Mel O'Conner owns rental properties in Michigan. Each property has a manager who collects rent, arranges for repairs, and runs advertisements in local newspapers. The property managers transfer cash to O'Conner monthly and prepare their own bank reconciliations.
The manager in Lansing has been stealing from the company. To cover the theft, he understates the amount of the outstanding checks on the monthly bank reconciliation. As a result, each monthly bank reconciliation appears to balance. However, the balance sheet reports more cash than O'Conner actually has in the bank. In negotiating the sale of the Lansing property, O'Conner is showing the balance sheet to prospective investors.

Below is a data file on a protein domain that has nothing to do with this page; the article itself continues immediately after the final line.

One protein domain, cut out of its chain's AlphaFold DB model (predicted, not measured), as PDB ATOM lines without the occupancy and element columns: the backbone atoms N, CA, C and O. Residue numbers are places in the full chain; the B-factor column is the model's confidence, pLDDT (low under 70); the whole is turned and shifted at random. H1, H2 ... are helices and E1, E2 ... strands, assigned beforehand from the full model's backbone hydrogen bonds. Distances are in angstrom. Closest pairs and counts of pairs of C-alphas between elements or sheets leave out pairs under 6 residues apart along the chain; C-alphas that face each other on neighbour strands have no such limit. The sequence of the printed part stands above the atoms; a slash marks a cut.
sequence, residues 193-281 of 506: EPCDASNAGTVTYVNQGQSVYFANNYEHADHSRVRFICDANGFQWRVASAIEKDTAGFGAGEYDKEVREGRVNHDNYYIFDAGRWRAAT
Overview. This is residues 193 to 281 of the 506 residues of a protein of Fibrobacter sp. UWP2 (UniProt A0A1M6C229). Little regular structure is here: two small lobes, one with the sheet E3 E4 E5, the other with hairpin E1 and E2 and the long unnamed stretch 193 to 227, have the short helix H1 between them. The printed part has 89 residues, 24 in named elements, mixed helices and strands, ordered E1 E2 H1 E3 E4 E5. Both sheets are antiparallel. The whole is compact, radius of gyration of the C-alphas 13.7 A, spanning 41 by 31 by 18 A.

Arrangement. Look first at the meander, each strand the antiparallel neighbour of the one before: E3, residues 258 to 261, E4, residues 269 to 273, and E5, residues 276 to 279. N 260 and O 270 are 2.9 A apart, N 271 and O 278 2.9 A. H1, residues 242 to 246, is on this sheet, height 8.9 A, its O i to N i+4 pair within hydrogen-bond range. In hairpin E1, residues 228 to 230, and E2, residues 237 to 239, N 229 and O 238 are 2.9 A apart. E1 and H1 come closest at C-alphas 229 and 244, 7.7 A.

Identify two parties other than O'Conner who can be harmed by this theft. In what ways can they be harmed? Discuss the role accounting plays in this situation. What internal controls could be put in place to prevent this type of theft?
Identify two parties other than O'Conner who can be harmed by this theft. In what ways can they be harmed?
Because the balance sheet understates cash, a potential buyer may value the building based on the amounts showing on the balance sheet. If the buyer keeps the same manager, he will not have the cash flow he expects. The second party at risk is the lender. If a bank lends based on a fraudulent balance sheet, the bank may lose if the buyer does not continue to make payments.
Discuss the role accounting plays in this situation.
The reliance of investors on accounting information cannot be ...
The solution responds to each question by explaining the types of controls needed for offsite owners in order to avoid theft of rental income.